Pope says three bishops under investigation over child abuse

Francis calls for ‘zero-tolerance’ approach to sex abuse within the Catholic Church

Pope Francis waves goodbye from the top of the steps of an Israeli El Al airlines flight as he finishes his Holy Land visit and returns to Rome and the Vatican. Photograph: Kobi Gideon/EPA/Government Press Office

Pope Francis waves goodbye from the top of the steps of an Israeli El Al airlines flight as he finishes his Holy Land visit and returns to Rome and the Vatican. Photograph: Kobi Gideon/EPA/Government Press Office

Tue, May 27, 2014, 08:39

Three Catholic bishops are currently under investigation over allegations of child abuse and one has already been convicted, Pope Francis has said.

Speaking as he returned to Rome after a historic three-day visit to the Holy Land, the pontiff called for a “zero-tolerance” approach to sex abuse within the church.

He also criticised “a global economic system that is centred on money, rather than the human person”.

Not for the first time, Francis’s remarks showed that the Argentine ‘Pope From Afar’ is not just a spiritual leader, he is also a shrewd and informed socio-political analyst.

Asked about the sex abuse question, the pope revealed that three bishops are currently under investigation.

“One has already been convicted and the punishment needs to be decided. There will be no preferential treatment when it comes to child abuse,” the pope said during a press conference on his plane to Rome.

“When a priest commits abuse, he betrays the Lord’s body. A priest must guide children towards sainthood. And the child trusts him. But instead, he abuses him or her.

“This is very serious. It’s like celebrating a black Mass! And you create a problem that will stay with (the victim) for all of his or her life.

“Next week, I will say Mass with some abuse victims in St Martha’s House. Then I will hold a meeting with them. A zero-tolerance approach needs to to be adopted with regards to this issue.”

Asked about his pilgrimage to the Holy Land, which was marked by gestures such as stopping at the Israel-Palestine dividing wall and above all by the invitation he extended to both presidents Peres and Abbas to come to Rome to pray with him, the pope said:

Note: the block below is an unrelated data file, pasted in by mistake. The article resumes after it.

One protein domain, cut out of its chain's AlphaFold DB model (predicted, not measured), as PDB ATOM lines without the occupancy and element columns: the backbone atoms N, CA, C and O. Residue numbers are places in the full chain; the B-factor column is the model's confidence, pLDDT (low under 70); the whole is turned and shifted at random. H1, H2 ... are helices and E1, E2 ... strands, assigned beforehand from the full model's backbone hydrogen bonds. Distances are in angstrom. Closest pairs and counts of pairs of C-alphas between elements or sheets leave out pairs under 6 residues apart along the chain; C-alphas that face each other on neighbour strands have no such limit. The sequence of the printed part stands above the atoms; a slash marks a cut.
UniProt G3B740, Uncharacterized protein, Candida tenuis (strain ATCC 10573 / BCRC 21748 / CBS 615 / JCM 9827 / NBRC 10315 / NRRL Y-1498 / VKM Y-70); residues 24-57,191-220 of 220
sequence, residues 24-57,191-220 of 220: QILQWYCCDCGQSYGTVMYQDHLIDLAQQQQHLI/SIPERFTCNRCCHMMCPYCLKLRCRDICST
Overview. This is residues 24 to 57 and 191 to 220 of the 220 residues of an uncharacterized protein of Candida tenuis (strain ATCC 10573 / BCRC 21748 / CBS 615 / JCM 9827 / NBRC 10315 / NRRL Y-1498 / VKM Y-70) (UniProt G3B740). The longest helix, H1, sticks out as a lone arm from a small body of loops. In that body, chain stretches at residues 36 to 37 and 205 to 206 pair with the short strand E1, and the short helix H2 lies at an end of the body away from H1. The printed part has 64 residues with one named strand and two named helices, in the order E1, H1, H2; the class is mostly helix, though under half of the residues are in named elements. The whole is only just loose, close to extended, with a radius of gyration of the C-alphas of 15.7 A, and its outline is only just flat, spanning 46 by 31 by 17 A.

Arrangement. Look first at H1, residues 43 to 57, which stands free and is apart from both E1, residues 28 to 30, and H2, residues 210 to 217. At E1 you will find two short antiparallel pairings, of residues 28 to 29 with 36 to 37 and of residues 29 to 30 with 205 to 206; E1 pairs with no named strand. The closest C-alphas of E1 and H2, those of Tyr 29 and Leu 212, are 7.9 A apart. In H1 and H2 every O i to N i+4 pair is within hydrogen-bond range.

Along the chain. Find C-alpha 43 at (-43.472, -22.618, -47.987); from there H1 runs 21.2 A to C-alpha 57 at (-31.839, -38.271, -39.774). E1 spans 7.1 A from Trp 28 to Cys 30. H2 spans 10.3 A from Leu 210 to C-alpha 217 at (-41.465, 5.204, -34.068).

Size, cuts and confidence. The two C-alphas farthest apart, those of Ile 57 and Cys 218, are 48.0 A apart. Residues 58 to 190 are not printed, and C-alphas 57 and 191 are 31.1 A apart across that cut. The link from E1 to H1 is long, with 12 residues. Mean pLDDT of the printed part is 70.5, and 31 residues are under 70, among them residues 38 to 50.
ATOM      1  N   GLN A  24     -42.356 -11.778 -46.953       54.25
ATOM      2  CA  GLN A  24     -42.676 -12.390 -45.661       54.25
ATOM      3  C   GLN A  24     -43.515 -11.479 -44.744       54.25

“The most genuine gestures are those which are made spontaneously. I had thought something could be done but none of the concrete gestures I made was conceived that way.

“Some things, like the invitation to the two presidents we had thought of doing there, during the visit, but there were lots of logistical problems. But in the end, the invitation was accepted and I hope the meeting will go well.

“My gestures are not pre-planned, I just do what comes to me spontaneously. As for that Vatican meeting, let me just say that the purpose will be to pray not meditate. The two presidents and I will only meet to pray but I believe that prayer is important and to do this helps. Then they will go home. There will be a rabbi, a Muslim and me.”

Asked about the rise of euro-scepticism as evidenced by last weekend’s elections, the pope said that whilst he was no economic expert, it was obvious that it was the result of an “inhumane economic system”.

“We have a global economic system that is centred on money, rather than the human person,” he said.

“In order to keep going, this system discards things. It discards children, the elderly and the young.

“I think unemployment among Italy’s young is 40 per cent, in Spain it’s 50 per cent, in Andalusia, 60 per cent.

“There is an entire generation of people who are not studying or working. This culture of waste is very serious. It is an inhumane economic system. As I said in (papal exhortation) Evangelii Gaudium, this economic system kills.”

Talking about another long debated church issue, namely the obligatory celibacy of the priesthood, the Pope again suggested that this is one item of Catholic Church teaching that could change, saying:

On the plane, the Pope also dealt with the question of communion for the remarried and divorced, pointing out that next October’s Synod On The Family will touch on other issues.

“Each case needs to be looked at separately. I would like to return to something Benedict XVI said on three occasions: the procedures for the annulment of marriage must be looked into, the faith with which a person enters marriage must also be examined and we also need to make it clear that the divorced are not excommunicated. So often they are treated as though they have been excommunicated.”

In other remarks, the Pope confirmed that, even if things are moving slowly, he is “happy” about the process of curia reform, pointing out that the “economic” reforms relative to institutions such as the Vatican Bank are key to the reform process.

The Pope also confirmed that his next two foreign trips will be to South Korea in August and to Sri Lanka and the Philippines next January.

He acknowledged that his predecessor, Benedict XVI, by resigning in February 2013, had set a precedent that may well be copied by future popes.

“I believe that if a bishop of Rome feels he is losing his strength, he must ask himself the same questions Pope Benedict XVI did.”